Céu - Apká! (Slap, 2019)
One of the persistent challenges facing artists is keeping things fresh. Brazilian singer Céu seems to have no problem with this, however.
From her self-titled gem of a debut to the dub influenced Vagarosa, to the road trip-themed Caravana Sereia Bloom, as well as last year’s gorgeous live recording, she goes beat heavy on Tropix.
In her quest for a more upbeat, rhythm-driven album, she employed the production help of French native Hervé Salters, aka General Elektriks, who cut his teeth playing keyboards for Femi Kuti and playing with Blackalicious and Lyrics Born, and Pupillo, drummer of one of a longstanding Brazilian feature, Naçao Zumbi, as well as his country’s most in-demand producer.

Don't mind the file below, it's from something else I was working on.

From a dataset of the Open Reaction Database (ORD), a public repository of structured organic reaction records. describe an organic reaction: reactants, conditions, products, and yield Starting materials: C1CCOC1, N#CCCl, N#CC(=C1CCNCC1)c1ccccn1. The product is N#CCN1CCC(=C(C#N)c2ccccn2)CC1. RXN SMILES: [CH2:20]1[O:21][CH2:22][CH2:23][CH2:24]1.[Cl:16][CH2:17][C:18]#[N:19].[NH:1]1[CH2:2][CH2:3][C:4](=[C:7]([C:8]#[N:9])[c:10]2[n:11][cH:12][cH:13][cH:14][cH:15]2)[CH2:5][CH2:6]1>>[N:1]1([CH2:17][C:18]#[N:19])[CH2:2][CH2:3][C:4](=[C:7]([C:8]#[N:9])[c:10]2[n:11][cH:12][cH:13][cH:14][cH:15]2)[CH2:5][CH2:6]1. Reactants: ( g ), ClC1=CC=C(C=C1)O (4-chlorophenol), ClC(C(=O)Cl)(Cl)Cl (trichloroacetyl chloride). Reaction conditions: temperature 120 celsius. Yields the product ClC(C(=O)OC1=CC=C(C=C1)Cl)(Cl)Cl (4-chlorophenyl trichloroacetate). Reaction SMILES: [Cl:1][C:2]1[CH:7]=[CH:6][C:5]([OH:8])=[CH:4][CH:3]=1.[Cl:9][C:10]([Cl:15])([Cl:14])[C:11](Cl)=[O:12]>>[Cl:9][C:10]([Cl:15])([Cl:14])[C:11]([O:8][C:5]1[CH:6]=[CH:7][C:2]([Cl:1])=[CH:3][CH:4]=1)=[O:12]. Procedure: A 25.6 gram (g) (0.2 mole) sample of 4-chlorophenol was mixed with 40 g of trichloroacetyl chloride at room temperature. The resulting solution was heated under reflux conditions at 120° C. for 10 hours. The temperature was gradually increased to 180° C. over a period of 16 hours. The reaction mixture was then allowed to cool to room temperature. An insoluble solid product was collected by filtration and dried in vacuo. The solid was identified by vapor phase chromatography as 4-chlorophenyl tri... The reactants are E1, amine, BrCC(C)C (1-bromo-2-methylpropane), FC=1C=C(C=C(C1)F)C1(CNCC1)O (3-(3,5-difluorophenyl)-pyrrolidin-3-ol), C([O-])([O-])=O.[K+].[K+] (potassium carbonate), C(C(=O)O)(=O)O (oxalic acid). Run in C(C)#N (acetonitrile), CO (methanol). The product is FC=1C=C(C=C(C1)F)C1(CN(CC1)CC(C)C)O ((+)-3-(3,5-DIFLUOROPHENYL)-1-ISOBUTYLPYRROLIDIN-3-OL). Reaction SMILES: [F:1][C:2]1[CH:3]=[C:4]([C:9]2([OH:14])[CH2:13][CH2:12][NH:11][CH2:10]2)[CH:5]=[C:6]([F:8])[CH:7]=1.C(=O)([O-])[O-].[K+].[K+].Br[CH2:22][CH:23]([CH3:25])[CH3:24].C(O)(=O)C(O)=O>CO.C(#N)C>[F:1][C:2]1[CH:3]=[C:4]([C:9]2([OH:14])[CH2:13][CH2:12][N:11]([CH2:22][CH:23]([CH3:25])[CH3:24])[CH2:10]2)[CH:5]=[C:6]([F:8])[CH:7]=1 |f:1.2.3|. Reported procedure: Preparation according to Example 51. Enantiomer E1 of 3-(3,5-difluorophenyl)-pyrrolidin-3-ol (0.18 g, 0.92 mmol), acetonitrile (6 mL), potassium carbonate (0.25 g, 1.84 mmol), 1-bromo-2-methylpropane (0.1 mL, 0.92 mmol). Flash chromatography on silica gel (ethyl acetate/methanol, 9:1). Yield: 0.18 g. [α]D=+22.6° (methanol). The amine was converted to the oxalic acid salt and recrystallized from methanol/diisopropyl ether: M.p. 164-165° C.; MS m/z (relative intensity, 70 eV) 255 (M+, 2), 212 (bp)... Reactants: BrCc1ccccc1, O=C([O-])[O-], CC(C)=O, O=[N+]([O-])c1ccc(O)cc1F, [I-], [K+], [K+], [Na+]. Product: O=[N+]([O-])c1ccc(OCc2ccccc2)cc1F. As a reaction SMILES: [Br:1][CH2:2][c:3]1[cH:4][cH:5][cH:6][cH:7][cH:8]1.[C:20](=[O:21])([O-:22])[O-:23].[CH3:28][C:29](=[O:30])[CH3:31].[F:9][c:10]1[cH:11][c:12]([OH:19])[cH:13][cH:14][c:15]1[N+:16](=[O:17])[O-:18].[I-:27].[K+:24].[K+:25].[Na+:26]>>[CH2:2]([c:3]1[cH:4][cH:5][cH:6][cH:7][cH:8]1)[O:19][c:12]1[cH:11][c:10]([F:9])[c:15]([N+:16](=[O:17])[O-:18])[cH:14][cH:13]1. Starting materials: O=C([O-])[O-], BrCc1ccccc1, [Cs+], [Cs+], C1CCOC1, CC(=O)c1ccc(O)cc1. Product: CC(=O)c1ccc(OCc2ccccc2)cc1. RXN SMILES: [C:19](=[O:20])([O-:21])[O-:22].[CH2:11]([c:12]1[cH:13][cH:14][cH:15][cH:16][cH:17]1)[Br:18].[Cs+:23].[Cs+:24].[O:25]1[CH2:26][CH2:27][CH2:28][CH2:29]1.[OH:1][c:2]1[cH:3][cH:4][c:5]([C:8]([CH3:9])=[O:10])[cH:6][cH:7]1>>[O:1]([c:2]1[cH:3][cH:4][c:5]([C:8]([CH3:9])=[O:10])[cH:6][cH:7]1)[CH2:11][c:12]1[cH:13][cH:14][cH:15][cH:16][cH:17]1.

Working with them was a dream come true, says Céu. They were able to translate her vision into reality with Tropix, which she says is a combination of ‘tropical’ and ‘pixel.’
“Somehow the pixel became a inspiration,” she says. “A pixel is a small part of a big thing—defragmentation as a concept. That’s also why the album has a lot of arpeggiator keyboard, to capture that sound.”
Utilizing Salters’ keyboard mastery, Céu has redefined her sound once again. She’s never been purely an electronic artist; her global temperament combined with a deep love for Brazil’s indigenous sounds shines through on every record. Tropix is no different. Any programming only adds to the organic nature of her unique style.
And that style is the result of being brought up in a musical family. Her musicologist and composer father introduced her to an array of musical forms: Root Samba, Afrobeat, Reggae, Jazz. Céu was later taken with artists like Billie Holiday, Erykah Badu, and Ella Fitzgerald. In her own music she pulls from whatever she can use to create a distinct sonic repertoire. The São Paulo native has received four Grammy nominations and has stormed into Billboard charts on a number of occasions, proving both her lasting power as well as her immensely attractive songwriting skills.
NMR (photo: press Céu)